Then the client experiences more Alpha through tuning in to her/his internal sensory awareness, such as going to a place in nature and becoming aware of sights, sounds, smells, textures and tastes. This is where the client is dancing between the conscious mind and the subconscious mind.

And Then Into Theta

Lastly, the client develops Theta by first accessing feelings and body sensations associated with a current-day situation, and then accessing those associated with the past-day source. Since painful and traumatic feelings and sensations are often housed in the subconscious (and therefore are not accessible in regular, waking consciousness), a person needs to be in Theta, or working from her/his subconscious mind, in order to access, process and resolve them.

Once the client has completed her/his work in Theta, the therapist then helps the client anchor, or remember, what transpired in the session by bringing the client back into Alpha.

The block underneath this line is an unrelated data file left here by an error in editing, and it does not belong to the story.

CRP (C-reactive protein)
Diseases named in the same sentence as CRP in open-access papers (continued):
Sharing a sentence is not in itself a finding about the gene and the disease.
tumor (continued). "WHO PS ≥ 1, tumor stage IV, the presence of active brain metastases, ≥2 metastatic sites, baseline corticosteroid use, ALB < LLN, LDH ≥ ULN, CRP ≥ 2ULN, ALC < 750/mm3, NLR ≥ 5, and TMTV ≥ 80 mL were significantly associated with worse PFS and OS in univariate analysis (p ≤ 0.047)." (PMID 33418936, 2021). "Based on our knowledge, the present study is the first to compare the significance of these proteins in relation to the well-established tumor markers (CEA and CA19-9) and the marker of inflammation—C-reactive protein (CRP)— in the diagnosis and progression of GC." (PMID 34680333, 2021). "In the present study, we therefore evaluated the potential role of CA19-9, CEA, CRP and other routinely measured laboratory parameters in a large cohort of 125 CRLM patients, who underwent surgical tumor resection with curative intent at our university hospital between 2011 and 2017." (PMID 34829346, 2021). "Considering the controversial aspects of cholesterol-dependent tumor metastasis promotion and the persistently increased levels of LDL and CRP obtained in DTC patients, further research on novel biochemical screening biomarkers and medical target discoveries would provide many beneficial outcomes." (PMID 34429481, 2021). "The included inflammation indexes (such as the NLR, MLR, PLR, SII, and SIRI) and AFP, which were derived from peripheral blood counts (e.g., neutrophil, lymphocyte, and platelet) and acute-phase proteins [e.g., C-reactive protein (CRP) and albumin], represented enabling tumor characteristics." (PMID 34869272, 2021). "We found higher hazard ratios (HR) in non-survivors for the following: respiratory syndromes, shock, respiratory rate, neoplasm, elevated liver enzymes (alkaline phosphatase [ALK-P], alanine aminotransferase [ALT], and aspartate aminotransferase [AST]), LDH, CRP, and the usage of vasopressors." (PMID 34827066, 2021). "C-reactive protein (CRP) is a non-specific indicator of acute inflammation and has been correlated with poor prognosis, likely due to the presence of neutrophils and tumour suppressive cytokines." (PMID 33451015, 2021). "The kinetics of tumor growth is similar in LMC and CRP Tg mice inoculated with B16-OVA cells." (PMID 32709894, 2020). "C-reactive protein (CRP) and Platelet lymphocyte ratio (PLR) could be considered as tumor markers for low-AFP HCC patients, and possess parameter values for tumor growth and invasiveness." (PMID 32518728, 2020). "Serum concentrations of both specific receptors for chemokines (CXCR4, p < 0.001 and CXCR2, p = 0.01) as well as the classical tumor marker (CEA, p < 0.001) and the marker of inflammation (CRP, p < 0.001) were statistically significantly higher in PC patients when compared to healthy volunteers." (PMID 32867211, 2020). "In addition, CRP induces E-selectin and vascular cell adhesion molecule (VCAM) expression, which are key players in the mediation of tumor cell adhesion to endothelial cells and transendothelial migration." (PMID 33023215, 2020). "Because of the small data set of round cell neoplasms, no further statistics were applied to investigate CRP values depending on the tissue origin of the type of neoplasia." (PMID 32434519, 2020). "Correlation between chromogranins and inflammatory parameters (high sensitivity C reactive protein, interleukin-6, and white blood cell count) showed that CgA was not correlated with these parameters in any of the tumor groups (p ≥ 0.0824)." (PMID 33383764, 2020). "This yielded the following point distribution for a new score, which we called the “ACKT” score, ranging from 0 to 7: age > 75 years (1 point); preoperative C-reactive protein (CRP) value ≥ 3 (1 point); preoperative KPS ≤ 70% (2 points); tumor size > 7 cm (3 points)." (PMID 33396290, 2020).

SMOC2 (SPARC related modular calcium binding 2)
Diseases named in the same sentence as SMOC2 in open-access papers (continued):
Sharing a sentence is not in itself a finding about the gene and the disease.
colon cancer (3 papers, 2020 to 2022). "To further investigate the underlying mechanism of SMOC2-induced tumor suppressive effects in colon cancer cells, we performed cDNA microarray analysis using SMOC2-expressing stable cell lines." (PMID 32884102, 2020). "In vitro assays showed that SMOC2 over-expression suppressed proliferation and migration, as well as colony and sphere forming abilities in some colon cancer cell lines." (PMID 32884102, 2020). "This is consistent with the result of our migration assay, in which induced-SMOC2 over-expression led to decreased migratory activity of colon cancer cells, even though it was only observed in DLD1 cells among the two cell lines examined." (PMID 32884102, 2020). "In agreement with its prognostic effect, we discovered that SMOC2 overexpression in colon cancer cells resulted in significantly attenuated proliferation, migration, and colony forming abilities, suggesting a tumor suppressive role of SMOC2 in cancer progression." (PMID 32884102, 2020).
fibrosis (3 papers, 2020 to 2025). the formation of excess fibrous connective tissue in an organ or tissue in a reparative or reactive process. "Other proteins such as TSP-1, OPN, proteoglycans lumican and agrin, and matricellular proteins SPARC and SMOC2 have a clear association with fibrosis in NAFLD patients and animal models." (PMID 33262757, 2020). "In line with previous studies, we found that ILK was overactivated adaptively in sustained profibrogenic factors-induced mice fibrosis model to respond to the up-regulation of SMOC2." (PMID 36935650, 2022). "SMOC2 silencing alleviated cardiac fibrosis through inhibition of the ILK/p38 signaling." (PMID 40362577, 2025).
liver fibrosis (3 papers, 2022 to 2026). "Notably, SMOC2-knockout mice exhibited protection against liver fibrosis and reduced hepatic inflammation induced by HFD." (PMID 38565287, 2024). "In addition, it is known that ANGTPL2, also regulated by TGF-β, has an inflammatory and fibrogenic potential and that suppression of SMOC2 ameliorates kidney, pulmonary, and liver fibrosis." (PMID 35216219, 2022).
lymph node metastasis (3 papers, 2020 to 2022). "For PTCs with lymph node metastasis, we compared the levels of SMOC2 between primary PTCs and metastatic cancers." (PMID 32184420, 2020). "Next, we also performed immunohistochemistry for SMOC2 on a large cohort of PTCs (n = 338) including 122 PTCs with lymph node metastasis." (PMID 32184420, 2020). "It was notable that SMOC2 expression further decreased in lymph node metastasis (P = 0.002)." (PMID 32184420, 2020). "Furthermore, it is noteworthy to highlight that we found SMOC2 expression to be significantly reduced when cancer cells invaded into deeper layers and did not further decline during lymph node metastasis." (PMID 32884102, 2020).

This is a very important part of the session, for if it is skipped, the deep, healing material that is accessed in the subconscious will simply remain in the subconscious and be treated as though it never happened.

Bringing the Session Into Conscious Awareness

After bringing the client out of hypnosis, it is then important that the client share her/his experience by way of putting it into words, journaling, making connections with thoughts and patterns in her/his life, or by any other resonant means. Any and all of these actions bring the deep, hidden process back up to the conscious, waking mind and into Beta.

What About Delta?

You will notice that the Delta waves are missing. Only if a client falls asleep during a session are Delta waves present. And, if this occurs, it is not a problem. The therapist has various ways of gently arousing the client to lift her/him back into Theta.

In Summary

In this article, the different brainwave-states were explained and applied to the hypnotherapy process. My hope in doing so is that it has allayed some fears, trepidation and/or mysticism surrounding the process of hypnotherapy, for it is truly an approach grounded in science and augmented with the creativity of the therapist and the inherent organicity of the client.